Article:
Elie Wiesel Carolyn Cole/Getty Images

The Humble Nobility of Elie Wiesel

Elie Wiesel set himself just one task, at once impossible and categorical: to become the cenotaph of the countless campmates who had, in the face of God’s silence, chanted the Kaddish for their own passing. For this, he had only his tongue, and not even his native tongue.

PARIS – It begins in a world now gone, lying at the borders of Ruthenia, Bukovina, and Galicia, forgotten places that were the glory of the Habsburg Empire and of European Judaism. Seventy years later, all that remains of this world are ruined palaces, empty Baroque churches, and synagogues leveled and never rebuilt. And now it has lost one of its last witnesses: Elie Wiesel.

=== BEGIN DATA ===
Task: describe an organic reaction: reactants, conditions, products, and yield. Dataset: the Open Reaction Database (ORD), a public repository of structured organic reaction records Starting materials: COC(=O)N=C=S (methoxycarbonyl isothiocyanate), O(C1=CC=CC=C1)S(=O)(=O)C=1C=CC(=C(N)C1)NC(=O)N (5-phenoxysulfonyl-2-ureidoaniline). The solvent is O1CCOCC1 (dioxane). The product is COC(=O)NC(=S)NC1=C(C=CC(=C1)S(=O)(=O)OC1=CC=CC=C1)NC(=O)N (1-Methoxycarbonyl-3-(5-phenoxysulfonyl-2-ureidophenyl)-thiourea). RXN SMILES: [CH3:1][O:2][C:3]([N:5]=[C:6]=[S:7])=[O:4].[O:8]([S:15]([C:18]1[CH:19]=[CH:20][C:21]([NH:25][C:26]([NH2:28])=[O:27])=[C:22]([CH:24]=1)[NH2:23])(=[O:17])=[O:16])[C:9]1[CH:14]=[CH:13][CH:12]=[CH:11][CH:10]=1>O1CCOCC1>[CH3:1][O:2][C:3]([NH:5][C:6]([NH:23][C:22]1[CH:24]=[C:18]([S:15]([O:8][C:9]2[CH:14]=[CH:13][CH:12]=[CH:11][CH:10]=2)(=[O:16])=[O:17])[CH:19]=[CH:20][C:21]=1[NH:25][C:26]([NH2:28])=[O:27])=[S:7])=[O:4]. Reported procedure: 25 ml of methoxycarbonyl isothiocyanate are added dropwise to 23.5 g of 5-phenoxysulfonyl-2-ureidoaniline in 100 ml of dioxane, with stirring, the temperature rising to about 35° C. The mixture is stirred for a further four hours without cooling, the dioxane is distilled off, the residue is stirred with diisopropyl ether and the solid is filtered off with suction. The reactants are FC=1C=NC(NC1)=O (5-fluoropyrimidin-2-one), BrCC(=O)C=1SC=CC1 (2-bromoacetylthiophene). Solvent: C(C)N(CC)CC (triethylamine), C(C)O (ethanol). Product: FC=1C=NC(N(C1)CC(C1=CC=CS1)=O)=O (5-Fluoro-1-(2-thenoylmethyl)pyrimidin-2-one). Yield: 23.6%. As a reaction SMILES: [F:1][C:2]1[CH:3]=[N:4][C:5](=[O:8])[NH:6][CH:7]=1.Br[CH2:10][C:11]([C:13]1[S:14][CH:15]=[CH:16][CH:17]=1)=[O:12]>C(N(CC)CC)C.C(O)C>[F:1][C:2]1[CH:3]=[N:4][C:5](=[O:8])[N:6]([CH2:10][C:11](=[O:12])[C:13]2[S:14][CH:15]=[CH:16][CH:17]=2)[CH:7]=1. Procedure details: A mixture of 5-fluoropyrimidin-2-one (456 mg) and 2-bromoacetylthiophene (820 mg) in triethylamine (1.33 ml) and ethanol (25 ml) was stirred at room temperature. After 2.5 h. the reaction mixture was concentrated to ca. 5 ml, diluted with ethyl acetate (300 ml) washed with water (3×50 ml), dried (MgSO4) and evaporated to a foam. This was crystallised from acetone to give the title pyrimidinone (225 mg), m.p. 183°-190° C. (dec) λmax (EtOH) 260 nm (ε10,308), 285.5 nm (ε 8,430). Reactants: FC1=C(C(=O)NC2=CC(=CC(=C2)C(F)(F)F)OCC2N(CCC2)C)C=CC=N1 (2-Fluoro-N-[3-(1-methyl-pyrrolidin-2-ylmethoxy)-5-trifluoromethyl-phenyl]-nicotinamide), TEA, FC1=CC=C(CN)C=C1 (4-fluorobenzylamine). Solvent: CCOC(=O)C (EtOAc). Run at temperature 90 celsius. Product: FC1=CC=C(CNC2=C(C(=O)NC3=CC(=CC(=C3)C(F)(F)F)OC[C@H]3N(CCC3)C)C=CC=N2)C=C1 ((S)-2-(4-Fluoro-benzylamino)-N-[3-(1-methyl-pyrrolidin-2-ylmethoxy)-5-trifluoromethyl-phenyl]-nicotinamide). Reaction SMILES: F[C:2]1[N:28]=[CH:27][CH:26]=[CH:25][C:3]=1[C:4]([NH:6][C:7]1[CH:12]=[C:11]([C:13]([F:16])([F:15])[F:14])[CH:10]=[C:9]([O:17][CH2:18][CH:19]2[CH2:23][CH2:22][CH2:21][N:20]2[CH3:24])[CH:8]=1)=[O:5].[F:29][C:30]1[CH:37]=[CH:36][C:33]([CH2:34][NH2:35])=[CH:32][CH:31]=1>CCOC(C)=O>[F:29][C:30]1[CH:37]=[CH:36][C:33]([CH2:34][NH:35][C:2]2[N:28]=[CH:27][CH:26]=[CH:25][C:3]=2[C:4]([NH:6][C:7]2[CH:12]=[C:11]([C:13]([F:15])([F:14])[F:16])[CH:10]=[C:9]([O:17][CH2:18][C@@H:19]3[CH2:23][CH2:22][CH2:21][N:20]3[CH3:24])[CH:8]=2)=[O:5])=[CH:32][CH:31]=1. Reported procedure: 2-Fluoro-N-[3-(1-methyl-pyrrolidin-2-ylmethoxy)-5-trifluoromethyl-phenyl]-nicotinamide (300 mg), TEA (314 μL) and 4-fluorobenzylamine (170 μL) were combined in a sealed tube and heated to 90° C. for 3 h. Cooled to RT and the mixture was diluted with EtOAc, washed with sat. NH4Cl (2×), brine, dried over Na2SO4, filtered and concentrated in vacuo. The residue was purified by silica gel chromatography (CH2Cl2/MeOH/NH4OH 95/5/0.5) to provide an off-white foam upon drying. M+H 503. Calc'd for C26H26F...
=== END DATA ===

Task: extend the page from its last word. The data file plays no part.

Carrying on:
Wiesel survived the obliteration of this world, and from it fashioned a second birth, devoting his life, in fear and trembling, to resurrecting those who perished. That, for me, is what stands out in the life of the author of Night and Messengers of God.

In the years after 1945, Wiesel rubbed elbows with the greatest of the great. He garnered the same vast, worldwide, enduring admiration as Yehudi Menuhin. But he never stopped being that yehudi, that ordinary Jew, that survivor whose heart would pound as he passed through customs in New York or Paris.

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